George Ford leads England to victory over Wales but Owen Farrell sees red | rugby union

A comfortable and insane win for an exhausted England could have come at a great cost. Owen Farrell’s red card has put his fly-half participation in their World Cup opener against Argentina in Marseille next month under a big cloud and manager Steve Borthwick could easily find himself without his captain.

Farrell was initially shown a yellow for a shoulder in the 63rd minute at the head of Wales substitute Taine Basham only for the penalty to be lifted by the televised match official under the new ‘bunker’ review system. The England captain may have few complaints and, given his past disciplinary history, may struggle to find much sympathy at the hearing in the days ahead.

Less than four weeks before the opening game of the Championship, Leicester’s half Jacques van Poortvliet also appeared to be a huge doubt after he was clearly troubled in the first half with a lower right leg injury. It did not look good and the England management may now have to make alternative arrangements.

Despite being reduced to 12 men at one stage, with Freddie Steward and Ellis Genji also in the bin, England somehow managed to seal victory in Farrell’s absence, courtesy of a 68th-minute close-range effort from Maru Etoge, a penalty and conversion. From George Ford.

Late drama notwithstanding, this was not an 80 minutes to cheer the English or the Welsh that a life-improving autumn awaited them on French soil. Merits of Barbie and Oppenheimer aside, this has often been a Saturday night horror show from a variety of perspectives. Had they lost, as seemed likely until Wales collapsed in the final quarter 17-9 with 15 minutes left in the game, England would have fallen to ninth in the world rugby rankings, below Australia, Argentina and Wales. They narrowly avoided this fate but for both sides this was often the latest head-itching afternoon.

Wales, with their XV changing so much, could at least claim a moral aggregate victory over two legs by a margin of 37-28 and four tries to one. On the flip side, they now have injury doubts hanging over captain Dewey Lake and eighth seed Tyne Plumtree, while Basham failed to assess his head injury and is set to miss next week’s match against South Africa. Warren Gatland would become frustrated by his group’s failure to produce the win that seemed within reach of the team and, along with his counterpart Borthwick, would realize that improvement would be required if their World Cup collections were not so treacherous.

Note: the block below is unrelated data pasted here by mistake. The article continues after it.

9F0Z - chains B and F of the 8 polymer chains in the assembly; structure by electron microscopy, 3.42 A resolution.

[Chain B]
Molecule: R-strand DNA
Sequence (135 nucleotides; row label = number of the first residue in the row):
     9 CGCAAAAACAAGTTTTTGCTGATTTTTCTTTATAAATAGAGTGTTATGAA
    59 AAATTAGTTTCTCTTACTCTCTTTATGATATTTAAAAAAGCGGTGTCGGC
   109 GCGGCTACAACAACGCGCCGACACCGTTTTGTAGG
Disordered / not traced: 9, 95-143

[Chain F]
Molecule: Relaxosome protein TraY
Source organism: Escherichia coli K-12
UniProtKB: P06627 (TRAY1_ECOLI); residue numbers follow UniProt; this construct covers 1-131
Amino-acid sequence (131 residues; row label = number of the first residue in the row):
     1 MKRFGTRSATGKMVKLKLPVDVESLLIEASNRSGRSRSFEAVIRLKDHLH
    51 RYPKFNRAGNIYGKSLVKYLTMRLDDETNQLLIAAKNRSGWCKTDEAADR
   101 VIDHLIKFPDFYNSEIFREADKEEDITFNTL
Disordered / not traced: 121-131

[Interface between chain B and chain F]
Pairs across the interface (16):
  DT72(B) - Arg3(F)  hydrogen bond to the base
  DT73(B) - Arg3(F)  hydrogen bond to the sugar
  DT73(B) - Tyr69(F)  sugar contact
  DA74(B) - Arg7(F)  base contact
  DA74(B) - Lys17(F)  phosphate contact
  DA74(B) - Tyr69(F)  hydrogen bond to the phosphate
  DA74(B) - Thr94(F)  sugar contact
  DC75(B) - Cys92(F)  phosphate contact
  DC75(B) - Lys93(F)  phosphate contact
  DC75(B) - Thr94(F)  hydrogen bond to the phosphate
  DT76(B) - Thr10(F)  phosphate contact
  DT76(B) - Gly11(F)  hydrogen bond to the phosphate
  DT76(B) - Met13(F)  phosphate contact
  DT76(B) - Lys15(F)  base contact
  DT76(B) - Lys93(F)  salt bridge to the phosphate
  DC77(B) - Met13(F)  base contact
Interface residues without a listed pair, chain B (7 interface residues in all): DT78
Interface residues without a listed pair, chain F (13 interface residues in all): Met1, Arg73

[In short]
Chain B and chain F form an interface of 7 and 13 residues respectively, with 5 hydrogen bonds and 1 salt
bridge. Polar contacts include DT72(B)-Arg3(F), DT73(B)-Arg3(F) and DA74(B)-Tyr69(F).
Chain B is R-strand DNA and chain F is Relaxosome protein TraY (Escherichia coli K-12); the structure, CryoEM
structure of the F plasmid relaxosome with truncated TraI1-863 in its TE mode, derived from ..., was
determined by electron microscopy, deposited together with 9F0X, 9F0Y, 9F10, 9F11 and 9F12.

England's George Ford takes a late penalty against Wales.
England’s George Ford takes a late penalty against Wales. Photo: Dan Mullan/RFU/The RFU Collection/Getty Images

These are strange days for English rugby union in all respects. Hope and glory? The latter had been in short supply for some time and stocks of the former had also dwindled. The talk before the match was about England issuing some kind of positive statement. Beyond the outcome, there was also a clear need to re-engage more hearts and minds. Back in the day when England either won or lost, patrons were still guaranteed to turn out in upbeat numbers. Now the sports market is more crowded and the options are less binary. Lionesses were people-watched in the pubs of Twickenham and there were even Hull KR shirts visible on Richmond High Street.

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In terms of entertainment, the Ashes series has also set a high bar. It was not helped by the promotional terms, then, that a printing error required all official match programs to be cancelled. Many of those present were left with no choice but to sit and wait for someone dressed in red or white to do something eye-catching.

Few can rise to the challenge of the first 40 minutes, as the game unfolds along largely generic lines. England were highly organized and played percentages, and Wales was sometimes willing to think outside the box and not just bowl Steward’s throat. England were, for the second consecutive week, guilty of coughing up the ball too often, and the premature departure of an injured Lake – the second successive game in which Wales had to make a forced substitution early – didn’t help either.

Can England, leading 6-0 at half-time from two penalties by Farrell, make it go a good or three? It should have helped enormously when Tommy Revell was sent into the sin-box less than a minute into the second half after the Georgia referee, Nica Amachokili, decided that the rash of Welsh first-half offense should simply not stop being important. due to a 15-minute gap in the dressing room.

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Instead, England’s discipline broke down completely. Genge, who won his 50th cap, was sent to the litter box within two minutes of coming on, and Steward, who was unfortunately sent off against Ireland in Dublin in March, may have been lucky to only see yellow after Josh Adams was sent off in the air wide on the left. Wales was later awarded a penalty and was soon given another gift.

Farrell, the only ninth man to be sent off to England, was always liable to have his yellow card swapped for a red, and it proved. Wales would certainly take advantage, and when Joe Roberts exploded and fed Tomos Williams with a gallop in the centres, away victory looked assured. Somehow, with the help of a crumbling Welshman, England dodged that shot but they will be very lucky if Farrell is now available to start their World Cup campaign.

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